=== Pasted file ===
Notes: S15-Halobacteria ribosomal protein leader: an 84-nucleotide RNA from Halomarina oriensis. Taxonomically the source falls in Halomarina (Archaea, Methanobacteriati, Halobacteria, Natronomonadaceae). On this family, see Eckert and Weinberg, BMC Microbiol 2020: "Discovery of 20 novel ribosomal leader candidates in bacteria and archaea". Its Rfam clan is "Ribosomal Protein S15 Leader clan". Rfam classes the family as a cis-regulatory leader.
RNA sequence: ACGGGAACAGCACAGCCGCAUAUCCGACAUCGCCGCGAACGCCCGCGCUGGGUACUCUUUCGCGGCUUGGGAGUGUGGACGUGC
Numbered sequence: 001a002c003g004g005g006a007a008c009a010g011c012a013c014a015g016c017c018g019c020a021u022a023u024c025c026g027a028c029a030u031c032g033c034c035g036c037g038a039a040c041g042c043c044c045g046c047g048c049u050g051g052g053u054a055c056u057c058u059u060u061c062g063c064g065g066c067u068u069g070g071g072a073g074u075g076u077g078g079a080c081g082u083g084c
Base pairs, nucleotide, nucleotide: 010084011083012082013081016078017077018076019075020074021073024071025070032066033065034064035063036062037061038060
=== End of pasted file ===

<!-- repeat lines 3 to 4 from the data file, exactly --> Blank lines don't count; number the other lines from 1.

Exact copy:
Numbered sequence: 001a002c003g004g005g006a007a008c009a010g011c012a013c014a015g016c017c018g019c020a021u022a023u024c025c026g027a028c029a030u031c032g033c034c035g036c037g038a039a040c041g042c043c044c045g046c047g048c049u050g051g052g053u054a055c056u057c058u059u060u061c062g063c064g065g066c067u068u069g070g071g072a073g074u075g076u077g078g079a080c081g082u083g084c
Base pairs, nucleotide, nucleotide: 010084011083012082013081016078017077018076019075020074021073024071025070032066033065034064035063036062037061038060